Pseudorandom noise (PN) sequences are commonly used in direct sequence spread spectrum communication systems such as that described in the IS-95 over the air interface standard and its derivatives such as IS-95-A and ANSI J-STD-008 (referred to hereafter collectively as the IS-95 standard) promulgated by the Telecommunication Industry Association (TIA) and used primarily within cellular telecommunications systems. The IS-95 standard incorporates code division multiple access (CDMA) signal modulation techniques to conduct multiple communications simultaneously over the same RF bandwidth. When combined with comprehensive power control, conducting multiple communications over the same bandwidth increases the total number of calls and other communications that can be conducted in a wireless communication system by, among other things, increasing the frequency reuse in comparison to other wireless telecommunication technologies. The use of CDMA techniques in a multiple access communication system is disclosed in U.S. Pat. No. 4,901,307, entitled “SPREAD SPECTRUM COMMUNICATION SYSTEM USING SATELLITE OR TERRESTRIAL REPEATERS”, and U.S. Pat. No. 5,103,459, entitled “SYSTEM AND METHOD FOR GENERATING SIGNAL WAVEFORMS IN A CDMA CELLULAR TELEPHONE SYSTEM”, both of which are assigned to the assignee of the present invention and incorporated by reference herein.

FIG. 1 provides a highly simplified illustration of a cellular telephone system configured in accordance with the use of the IS-95 standard. During operation, a set of subscriber units 10 a-d conduct wireless communication by establishing one or more RF interfaces with one or more base stations 12 a-d using CDMA modulated RF signals. Each RF interface between a base station 12 and a subscriber unit 10 is comprised of a forward link signal transmitted from the base station 12, and a reverse link signal transmitted from the subscriber unit. Using these RF interfaces, a communication with another user is generally conducted by way of mobile telephone switching office (MTSO) 14 and public switch telephone network (PSTN) 16. The links between base stations 12, MTSO 14 and PSTN 16 are usually formed via wire line connections, although the use of additional RF or microwave links is also known.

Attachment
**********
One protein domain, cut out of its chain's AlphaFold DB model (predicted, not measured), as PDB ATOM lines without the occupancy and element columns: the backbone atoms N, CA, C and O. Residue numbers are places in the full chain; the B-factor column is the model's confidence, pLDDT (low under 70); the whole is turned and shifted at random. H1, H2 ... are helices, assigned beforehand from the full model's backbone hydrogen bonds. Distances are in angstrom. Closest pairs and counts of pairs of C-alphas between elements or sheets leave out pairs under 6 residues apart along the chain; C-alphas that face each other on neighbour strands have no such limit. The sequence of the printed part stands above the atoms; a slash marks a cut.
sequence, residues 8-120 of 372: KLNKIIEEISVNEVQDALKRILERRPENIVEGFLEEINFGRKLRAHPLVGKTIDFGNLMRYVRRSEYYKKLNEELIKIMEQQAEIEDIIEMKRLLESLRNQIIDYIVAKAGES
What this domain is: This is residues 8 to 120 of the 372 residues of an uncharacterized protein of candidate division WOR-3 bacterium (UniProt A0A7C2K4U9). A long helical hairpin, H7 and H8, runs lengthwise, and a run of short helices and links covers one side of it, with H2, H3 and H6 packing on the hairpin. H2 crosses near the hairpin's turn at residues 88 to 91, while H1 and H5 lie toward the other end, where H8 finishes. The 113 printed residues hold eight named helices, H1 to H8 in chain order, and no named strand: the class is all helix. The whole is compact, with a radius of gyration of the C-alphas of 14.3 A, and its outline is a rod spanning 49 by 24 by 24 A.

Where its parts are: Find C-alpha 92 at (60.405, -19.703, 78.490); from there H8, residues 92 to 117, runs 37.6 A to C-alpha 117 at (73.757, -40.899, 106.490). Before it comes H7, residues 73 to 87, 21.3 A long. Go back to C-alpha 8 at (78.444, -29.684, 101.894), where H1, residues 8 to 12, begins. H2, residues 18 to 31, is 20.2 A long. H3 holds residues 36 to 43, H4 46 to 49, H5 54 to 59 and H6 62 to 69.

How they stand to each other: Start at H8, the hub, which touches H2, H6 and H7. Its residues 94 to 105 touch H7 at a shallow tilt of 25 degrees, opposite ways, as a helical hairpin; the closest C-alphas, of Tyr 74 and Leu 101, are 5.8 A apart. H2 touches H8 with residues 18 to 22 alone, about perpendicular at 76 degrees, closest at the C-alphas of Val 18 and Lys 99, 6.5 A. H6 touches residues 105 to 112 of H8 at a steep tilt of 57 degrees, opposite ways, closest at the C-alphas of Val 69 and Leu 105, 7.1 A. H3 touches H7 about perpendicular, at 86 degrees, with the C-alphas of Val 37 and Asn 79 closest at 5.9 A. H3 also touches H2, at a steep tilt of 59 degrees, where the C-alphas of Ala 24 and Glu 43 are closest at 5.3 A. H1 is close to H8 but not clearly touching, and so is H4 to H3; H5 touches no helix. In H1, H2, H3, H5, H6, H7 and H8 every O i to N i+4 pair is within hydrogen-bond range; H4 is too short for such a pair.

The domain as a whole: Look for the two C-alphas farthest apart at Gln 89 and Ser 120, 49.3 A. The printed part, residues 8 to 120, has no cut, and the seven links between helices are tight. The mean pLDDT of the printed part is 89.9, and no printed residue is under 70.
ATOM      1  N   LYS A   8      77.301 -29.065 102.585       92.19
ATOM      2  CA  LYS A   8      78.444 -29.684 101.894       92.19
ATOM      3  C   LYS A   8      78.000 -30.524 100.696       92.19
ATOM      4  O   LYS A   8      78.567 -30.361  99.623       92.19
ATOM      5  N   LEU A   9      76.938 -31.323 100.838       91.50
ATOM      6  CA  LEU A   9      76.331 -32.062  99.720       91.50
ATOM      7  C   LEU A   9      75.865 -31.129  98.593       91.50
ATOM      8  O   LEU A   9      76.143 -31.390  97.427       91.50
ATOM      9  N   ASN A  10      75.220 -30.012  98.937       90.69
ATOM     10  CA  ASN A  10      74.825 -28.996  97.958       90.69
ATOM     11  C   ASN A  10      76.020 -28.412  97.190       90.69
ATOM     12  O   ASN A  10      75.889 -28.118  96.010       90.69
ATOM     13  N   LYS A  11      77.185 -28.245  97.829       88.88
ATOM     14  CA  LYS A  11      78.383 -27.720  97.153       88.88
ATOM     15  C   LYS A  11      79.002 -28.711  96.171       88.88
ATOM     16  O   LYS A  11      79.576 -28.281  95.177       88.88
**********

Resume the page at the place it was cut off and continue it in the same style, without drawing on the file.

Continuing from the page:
Each subscriber unit 10 communicates with one or more base stations 12 by utilizing a rake receiver. A RAKE receiver is described in U.S. Pat. No. 5,109,390 entitled “DIVERSITY RECEIVER IN A CDMA CELLULAR TELEPHONE SYSTEM”, assigned to the assignee of the present invention and incorporated herein by reference. A rake receiver is typically made up of one or more searchers for locating direct and multipath pilot from neighboring base stations, and two or more fingers for receiving and combining information signals from those base stations. Searchers are described in co-pending U.S. patent application Ser. No. 08/316,177, entitled “MULTIPATH SEARCH PROCESSOR FOR SPREAD SPECTRUM MULTIPLE ACCESS COMMUNICATION SYSTEMS”, filed Sep. 30, 1994, assigned to the assignee of the present invention and incorporated herein by reference.

Inherent in the design of direct sequence spread spectrum communication systems is the requirement that a receiver must align its PN sequences to those of the base station. In IS-95, each base station and subscriber unit uses the exact same PN sequences. A base station distinguishes itself from other base stations by inserting a unique offset in the generation of its PN sequences. In IS-95 systems, all base stations are offset by an integer multiple of 64 chips. A subscriber unit communicates with a base station by assigning at least one finger to that base station. An assigned finger must insert the appropriate offset into its PN sequence in order to communicate with that base station. It is also possible to differentiate base stations by using unique PN sequences for each rather than offsets of the same PN sequence. In this case, fingers would adjust their PN generators to produce the appropriate PN sequence for the base station to which it is assigned.

Subscriber units locate base stations by utilizing searchers. FIG. 2 depicts a common type of serial correlator used for searching in a subscriber unit. This searcher is described in U.S. Pat. No. 5,644,591, entitled “METHOD AND APPARATUS FOR PERFORMING SEARCH ACQUISITION IN A CDMA COMMUNICATIONS SYSTEM”, issued Jul. 1, 1997, assigned to the assignee of the present invention and incorporated herein by reference.